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Sindi v. El-Moslimany

United States District Court, D. Massachusetts

November 13, 2014

HAYAT SINDI, Plaintiff,

For Hayat Sindi, Plaintiff: David H. Rich, Michael T. Allen, LEAD ATTORNEYS, Todd & Weld, Boston, MA.

For Samia El-Moslimany, Ann El-Moslimany, Defendants: George R. White, Jr., Morrison Mahoney LLP, Boston, MA.


Judith Gail Dein, United States Magistrate Judge.


In this action, the plaintiff Hayat Sindi (" Sindi") contends that the defendant Samia El-Moslimany (" Samia") and her mother Ann El-Moslimany (" Ann") have engaged in a campaign to discredit Sindi personally and professionally because they believe that Sindi was the cause of Samia's marital difficulties. This " campaign" has included, without limitation, the creation of blogs focusing on Sindi, the sending of emails and other online communications to various audiences, and the defendants' appearance at conferences and public events which Sindi was attending in order to distribute leaflets about her. In her complaint, Sindi has brought claims for defamation, libel and slander (Count I), tortious interference with contractual relationships (Count II), tortious interference with prospective business relationships (Count III), intentional infliction of emotional distress (Count IV), and for a permanent injunction (Count V).

This matter is presently before the court on the defendants' motion to dismiss the complaint or, alternatively, to transfer venue. (Docket No. 39). By their motion, the defendants argue that the complaint should be dismissed, with prejudice, pursuant to Fed.R.Civ.P. 12(b)(2) for lack of personal jurisdiction; pursuant to Fed.R.Civ.P. 12(b)(3) for improper venue; pursuant to Fed.R.Civ.P. 12(b)(6) for failure to state a claim upon which relief can be granted; and pursuant to Fed.R.Civ.P. 41(b) because the complaint is so verbose, repetitive, argumentative and confusing that the defendants cannot fairly be expected to respond to it. Ann also moves to dismiss the complaint pursuant to Fed.R.Civ.P. 12(b)(5) for insufficient service of process. In the alternative, Samia and Ann move to transfer venue to the United States District Court for the Western District of Washington, where they reside, or to Saudi Arabia pursuant to the doctrine of forum non conveniens. Sindi takes issue with the defendants' legal and factual analyses. Both parties have filed extensive pleadings in connection with this motion.[1]

For all the reasons detailed herein, this court concludes that this court can exercise personal jurisdiction over Samia and Ann, that venue is proper in Massachusetts, and that the complaint states a claim for which relief can be granted and is not unduly verbose. This court concludes further that Ann has not been appropriately served with the complaint. Therefore, this court recommends to the District Judge to whom this case is assigned that Ann be dismissed from the case, but that the defendants' motion to dismiss or transfer otherwise be DENIED.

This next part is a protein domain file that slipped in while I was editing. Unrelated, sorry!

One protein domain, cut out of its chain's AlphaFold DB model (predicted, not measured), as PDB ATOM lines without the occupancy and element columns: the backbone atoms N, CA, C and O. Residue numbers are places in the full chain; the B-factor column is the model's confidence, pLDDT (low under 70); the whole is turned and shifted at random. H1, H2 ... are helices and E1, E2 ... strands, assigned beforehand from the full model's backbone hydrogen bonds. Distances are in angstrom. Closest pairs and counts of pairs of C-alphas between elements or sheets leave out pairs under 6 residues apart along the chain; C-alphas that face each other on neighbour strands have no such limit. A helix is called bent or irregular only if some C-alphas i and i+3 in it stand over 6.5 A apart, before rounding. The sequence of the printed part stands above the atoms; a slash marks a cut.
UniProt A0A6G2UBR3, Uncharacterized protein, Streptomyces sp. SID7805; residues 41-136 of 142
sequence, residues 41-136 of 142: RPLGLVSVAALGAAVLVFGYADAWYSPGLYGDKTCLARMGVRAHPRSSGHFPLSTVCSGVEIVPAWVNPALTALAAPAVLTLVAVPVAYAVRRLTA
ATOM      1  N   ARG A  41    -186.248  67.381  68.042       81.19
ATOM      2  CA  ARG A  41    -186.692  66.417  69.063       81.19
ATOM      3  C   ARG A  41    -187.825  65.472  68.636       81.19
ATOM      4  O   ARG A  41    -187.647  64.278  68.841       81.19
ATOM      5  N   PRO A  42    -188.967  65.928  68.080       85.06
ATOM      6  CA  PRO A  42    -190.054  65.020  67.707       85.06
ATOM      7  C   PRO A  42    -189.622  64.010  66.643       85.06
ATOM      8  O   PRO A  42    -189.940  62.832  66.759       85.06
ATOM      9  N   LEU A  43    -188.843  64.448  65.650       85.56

When determining whether a plaintiff has met her burden of proving that in personam jurisdiction exists, the court " accepts properly supported proffers of evidence by a plaintiff as true." Boit v. Gar-Tec Prods., Inc., 967 F.2d 671, 675 (1st Cir. 1992). Moreover, the court must " construe the facts in the light most favorable to the plaintiff[.]" Phillips v. Prairie Eye Ctr., 530 F.3d 22, 24 (1st Cir. 2008).[2] Similarly, when ruling on a motion to dismiss brought under Fed.R.Civ.P. 12(b)(6), the court must accept as true all well-pleaded facts, and give the plaintiff the benefit of all reasonable inferences. See Cooperman v. Individual, Inc., 171 F.3d 43, 46 (1st Cir. 1999). Applying these standards to the instant case, the relevant facts are as follows.

Hayat Sindi

Sindi is a scientist, entrepreneur, and philanthropist who was born in Saudi Arabia. (Compl. ¶ ¶ 7, 8). She is a dual citizen of Saudi Arabia and the United Kingdom, and she maintains residences in both countries. (Sindi Aff. ¶ 3). Sindi has attested that she has been a resident of Massachusetts since 2006, when she was invited to participate as a Visiting Scholar at Harvard University at the laboratory and research group of Professor George Whitesides. (Id. ¶ 2). As confirmed by her landlord, Sindi has an apartment in Boston, Massachusetts and, as confirmed by the bank, she has maintained a bank account at the Cambridge Trust Company since 2007. (Id. Ex. 1; Phillips Aff. ¶ ¶ 2-4). While the defendants challenge the amount of time Sindi actually spends in the United States, they do not assert that she lives elsewhere in this country. (See Defs. Reply).

Sindi has won awards and honors from the British House of Commons, Cambridge University, the Massachusetts Institute of Technology, UNESCO, Harvard Business School, and the U.S.A. Science and Engineering Festival, and she has been named as the inventor or co-inventor of nine patents. (Compl. ¶ 7). She is the founder or co-founder of several companies, including Sonoptix Co. in the United Kingdom and Diagnostics for All, an American company. (Id. ¶ ¶ 14, 15). Of particular relevance in the instant case, Sindi is the founder and CEO of a Saudi Arabian corporation known as the Institute for Imagination and Ingenuity, Inc., and of an American company by the same name (the American company being referred to herein as " i2 Institute"). (Sindi Supp. Aff. ¶ ¶ 2-3). This dispute centers, in large part, on the alleged efforts undertaken by the defendants to convey negative information about Sindi to persons either involved with the i2 Institute or who Sindi hoped to involve in the i2 Institute.

The evidence in the record establishes that the i2 Institute is a Delaware corporation headquartered in Massachusetts. (Sindi Aff. ¶ 4). As Sindi attested:

the i2 Institute invites applications for fellows -- all of whom are already accomplished inventors, scientists, or entrepreneurs -- from whom it selects a small group. These i2 Institute Fellows then come to Boston in order to learn the best practices of American entrepreneurship in conjunction with the Harvard Innovation Laboratory, the MIT Media Lab, and other local non-profit organizations. The goal is to expose the i2 Fellows to the creativity and dynamism that characterizes the culture of start-up companies, technological and scientific innovation, and venture capital investment so characteristic of Boston.

(Id. ¶ 6). Its Articles of Incorporation list the i2 Institute as a Delaware corporation, and Sindi as the sole incorporator, with an address in Boston. (Id. ¶ 4 & Ex. 2). In July 2013, when the first group of fellows arrived in Boston to begin training, the i2 Institute was registered as a corporation in Massachusetts (it allegedly not being necessary to register in Massachusetts before then). (Id. ¶ 8).

Sindi has submitted the affidavit of Herman de Bode, who was the Chairman of the Board of the i2 Institute until approximately July 2013. (de Bode Aff. ¶ ¶ 1, 2). As he attested: